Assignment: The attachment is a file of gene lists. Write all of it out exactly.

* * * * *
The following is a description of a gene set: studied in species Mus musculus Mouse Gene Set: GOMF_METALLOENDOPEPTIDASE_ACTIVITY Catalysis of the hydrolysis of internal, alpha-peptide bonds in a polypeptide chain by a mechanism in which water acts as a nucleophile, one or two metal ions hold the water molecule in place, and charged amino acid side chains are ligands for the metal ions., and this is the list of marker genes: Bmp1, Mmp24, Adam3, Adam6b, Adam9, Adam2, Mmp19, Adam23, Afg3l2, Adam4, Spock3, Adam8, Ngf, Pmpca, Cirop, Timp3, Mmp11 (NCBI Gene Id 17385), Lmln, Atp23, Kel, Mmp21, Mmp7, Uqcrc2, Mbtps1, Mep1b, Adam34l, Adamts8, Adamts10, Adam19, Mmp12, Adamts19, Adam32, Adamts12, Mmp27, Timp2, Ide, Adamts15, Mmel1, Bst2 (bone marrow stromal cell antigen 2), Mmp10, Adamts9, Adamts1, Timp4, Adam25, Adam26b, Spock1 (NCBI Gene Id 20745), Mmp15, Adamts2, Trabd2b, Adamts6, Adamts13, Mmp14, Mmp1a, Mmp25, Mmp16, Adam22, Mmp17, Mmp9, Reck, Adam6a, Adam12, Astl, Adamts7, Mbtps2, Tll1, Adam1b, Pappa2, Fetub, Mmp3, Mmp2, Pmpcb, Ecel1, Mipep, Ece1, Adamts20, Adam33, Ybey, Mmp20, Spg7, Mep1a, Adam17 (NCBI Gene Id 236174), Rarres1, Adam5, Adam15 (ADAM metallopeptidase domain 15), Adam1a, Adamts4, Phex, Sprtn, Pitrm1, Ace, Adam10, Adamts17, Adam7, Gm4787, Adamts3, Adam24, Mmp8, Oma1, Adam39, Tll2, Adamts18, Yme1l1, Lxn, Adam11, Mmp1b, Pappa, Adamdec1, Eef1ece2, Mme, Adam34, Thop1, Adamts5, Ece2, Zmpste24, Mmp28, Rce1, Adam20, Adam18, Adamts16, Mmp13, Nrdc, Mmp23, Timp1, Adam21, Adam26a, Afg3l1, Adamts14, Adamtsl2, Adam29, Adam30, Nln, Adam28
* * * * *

The following is a description of a gene set: studied in species Mus musculus Mouse Gene Set: GOMF_METALLOENDOPEPTIDASE_ACTIVITY Catalysis of the hydrolysis of internal, alpha-peptide bonds in a polypeptide chain by a mechanism in which water acts as a nucleophile, one or two metal ions hold the water molecule in place, and charged amino acid side chains are ligands for the metal ions., and this is the list of marker genes: Bmp1, Mmp24, Adam3, Adam6b, Adam9, Adam2, Mmp19, Adam23, Afg3l2, Adam4, Spock3, Adam8, Ngf, Pmpca, Cirop, Timp3, Mmp11 (NCBI Gene Id 17385), Lmln, Atp23, Kel, Mmp21, Mmp7, Uqcrc2, Mbtps1, Mep1b, Adam34l, Adamts8, Adamts10, Adam19, Mmp12, Adamts19, Adam32, Adamts12, Mmp27, Timp2, Ide, Adamts15, Mmel1, Bst2 (bone marrow stromal cell antigen 2), Mmp10, Adamts9, Adamts1, Timp4, Adam25, Adam26b, Spock1 (NCBI Gene Id 20745), Mmp15, Adamts2, Trabd2b, Adamts6, Adamts13, Mmp14, Mmp1a, Mmp25, Mmp16, Adam22, Mmp17, Mmp9, Reck, Adam6a, Adam12, Astl, Adamts7, Mbtps2, Tll1, Adam1b, Pappa2, Fetub, Mmp3, Mmp2, Pmpcb, Ecel1, Mipep, Ece1, Adamts20, Adam33, Ybey, Mmp20, Spg7, Mep1a, Adam17 (NCBI Gene Id 236174), Rarres1, Adam5, Adam15 (ADAM metallopeptidase domain 15), Adam1a, Adamts4, Phex, Sprtn, Pitrm1, Ace, Adam10, Adamts17, Adam7, Gm4787, Adamts3, Adam24, Mmp8, Oma1, Adam39, Tll2, Adamts18, Yme1l1, Lxn, Adam11, Mmp1b, Pappa, Adamdec1, Eef1ece2, Mme, Adam34, Thop1, Adamts5, Ece2, Zmpste24, Mmp28, Rce1, Adam20, Adam18, Adamts16, Mmp13, Nrdc, Mmp23, Timp1, Adam21, Adam26a, Afg3l1, Adamts14, Adamtsl2, Adam29, Adam30, Nln, Adam28